Could better engagement between tech vendors and schools solve the UK's IT skills crisis? JoVona Taylor reports.
Promoting IT as a career path to primary and secondary school students would, industry experts claim, help close the IT skills gap.
It is an initiative the Government has already thrown its weight behind by agreeing to shake-up the ICT GCSE curriculum, but stimulating an interest in IT from a young age is still proving a challenge.
"A child is more likely to want to be a police officer, doctor, firefighter, soldier, astronaut than anything else because those people are the role models and heroes in our society," said Michael Sonenshine, an investment manager at financial advisors Symfonie Capital.
"I have difficulty imagining a third grader [an eight year-old] enthusiastically saying something like 'I really want to design relational databases and computer networks,'" he continued.
Richard Nott, website director for IT recruitment site CWJobs.co.uk, said it is an issue that urgently needs addressing to ensure the future growth of the UK IT sector.
"The talent that's going to come into the market in the next 10 to 15 years are the people in early education at the moment," he told IT Pro.
But the scarcity of skilled IT workers in the employment pool is already affecting many UK businesses, prompting calls for more technology firms to play an active role in promoting IT to students at primary and secondary- school level.
Tamar Newberger, vice president of marketing for virtualisation security company Catbird, said this type of intervention would benefit the entire tech industry.
I have trouble imagining an eight year-old enthusiastically saying they want to design relational databases and computer networks when they grow up.
"It's just good business because we cannot staff these jobs and there are not enough good people pursuing technology careers," she told IT Pro.
Meanwhile, Nott claims more industry involvement will benefit technology firms, students and the country as a whole.
"That will enable companies to push up the GDP of the UK, and the country as a whole becomes stronger and more known for IT, thereby attracting more investment from overseas and internally," he said.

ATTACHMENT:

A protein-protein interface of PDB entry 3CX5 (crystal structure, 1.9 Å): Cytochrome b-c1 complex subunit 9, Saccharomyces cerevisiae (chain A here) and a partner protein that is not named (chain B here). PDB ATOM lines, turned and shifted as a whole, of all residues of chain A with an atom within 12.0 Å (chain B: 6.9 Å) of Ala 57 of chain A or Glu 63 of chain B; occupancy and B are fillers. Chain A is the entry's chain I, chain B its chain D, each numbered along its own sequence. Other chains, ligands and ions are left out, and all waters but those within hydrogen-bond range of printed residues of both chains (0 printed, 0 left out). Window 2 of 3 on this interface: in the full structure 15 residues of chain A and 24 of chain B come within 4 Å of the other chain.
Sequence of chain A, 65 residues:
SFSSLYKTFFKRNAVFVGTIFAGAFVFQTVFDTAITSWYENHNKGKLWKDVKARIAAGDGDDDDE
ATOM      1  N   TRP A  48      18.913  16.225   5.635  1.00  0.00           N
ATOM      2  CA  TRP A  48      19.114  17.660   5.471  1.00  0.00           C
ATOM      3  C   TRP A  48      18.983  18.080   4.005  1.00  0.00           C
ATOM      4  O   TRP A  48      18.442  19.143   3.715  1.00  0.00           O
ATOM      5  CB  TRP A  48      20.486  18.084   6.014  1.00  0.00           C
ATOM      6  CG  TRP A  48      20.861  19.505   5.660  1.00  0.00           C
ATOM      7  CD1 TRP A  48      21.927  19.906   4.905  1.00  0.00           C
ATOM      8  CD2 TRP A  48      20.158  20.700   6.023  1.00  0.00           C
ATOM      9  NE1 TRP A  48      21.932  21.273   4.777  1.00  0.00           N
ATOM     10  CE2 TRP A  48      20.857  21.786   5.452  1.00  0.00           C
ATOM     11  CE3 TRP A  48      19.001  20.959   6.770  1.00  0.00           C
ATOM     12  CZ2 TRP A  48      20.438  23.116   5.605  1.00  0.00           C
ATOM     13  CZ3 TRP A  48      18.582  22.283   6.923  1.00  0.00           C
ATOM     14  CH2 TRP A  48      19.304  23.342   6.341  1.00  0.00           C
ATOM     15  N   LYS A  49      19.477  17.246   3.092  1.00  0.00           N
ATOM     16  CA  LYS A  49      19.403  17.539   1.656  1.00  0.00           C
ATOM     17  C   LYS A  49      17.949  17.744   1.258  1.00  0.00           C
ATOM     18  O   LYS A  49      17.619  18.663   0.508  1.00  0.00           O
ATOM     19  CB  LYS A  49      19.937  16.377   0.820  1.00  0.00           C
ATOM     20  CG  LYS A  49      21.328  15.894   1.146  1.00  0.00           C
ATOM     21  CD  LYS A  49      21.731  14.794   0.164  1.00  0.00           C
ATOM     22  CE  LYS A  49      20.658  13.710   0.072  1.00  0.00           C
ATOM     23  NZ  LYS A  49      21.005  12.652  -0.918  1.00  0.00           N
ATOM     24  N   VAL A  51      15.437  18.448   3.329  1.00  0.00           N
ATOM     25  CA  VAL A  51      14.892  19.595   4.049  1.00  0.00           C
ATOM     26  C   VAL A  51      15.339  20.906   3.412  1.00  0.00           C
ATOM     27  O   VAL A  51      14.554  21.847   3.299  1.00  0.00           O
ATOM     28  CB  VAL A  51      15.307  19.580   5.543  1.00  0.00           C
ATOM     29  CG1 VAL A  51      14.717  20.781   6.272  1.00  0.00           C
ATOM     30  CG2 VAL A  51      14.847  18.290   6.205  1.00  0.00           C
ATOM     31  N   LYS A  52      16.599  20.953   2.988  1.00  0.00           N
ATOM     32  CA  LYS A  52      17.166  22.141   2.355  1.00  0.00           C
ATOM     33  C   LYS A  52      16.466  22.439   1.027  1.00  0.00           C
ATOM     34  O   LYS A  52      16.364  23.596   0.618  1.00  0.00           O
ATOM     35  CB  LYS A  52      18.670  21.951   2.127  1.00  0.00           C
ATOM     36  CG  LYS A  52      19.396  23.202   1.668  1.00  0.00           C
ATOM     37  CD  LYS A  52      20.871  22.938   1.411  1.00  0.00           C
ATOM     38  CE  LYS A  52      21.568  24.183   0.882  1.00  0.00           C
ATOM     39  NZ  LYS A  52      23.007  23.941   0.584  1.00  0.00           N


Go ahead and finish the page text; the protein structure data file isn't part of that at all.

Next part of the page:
Making IT "Cool"
The introduction of a new GCSE ICT syllabus is a step in the right direction, said Adrian Culley, technical consultant at IT security company Damballa.
This is because the current one fails to equip students with the kind of IT skills the industry is looking for.
"There are still some very bright children out who are interested in IT that go away and figure things out for themselves, but they'd do that anyway, the problem is the syllabus should support all the children and it clearly doesn't," he said.
This is because, Culley claimed, many aspects of IT, like programming and coding, are not covered because they are often considered too difficult to teach.
According to a report by the Corporate IT Forum Education and Skills Commission, just 35 per cent of ICT teachers are specialists in the field, opposed to more than 80 per cent for core subjects like maths and English.
"We have got to have well-trained teachers and well-equipped schools," said Dave Smith, school improvement advisor of ICT for Havering School Improvement Services.
Smith said students would also benefit from more exposure to technology in the classroom.
Catbird's Newberger said technology should be integrated into every discipline of early education such as maths, science and English through the use of tablet devices and interactive whiteboards, for example.
"iPads have become an enormous educational tool, schools that are well-funded and equipped make iPads mandatory," she said.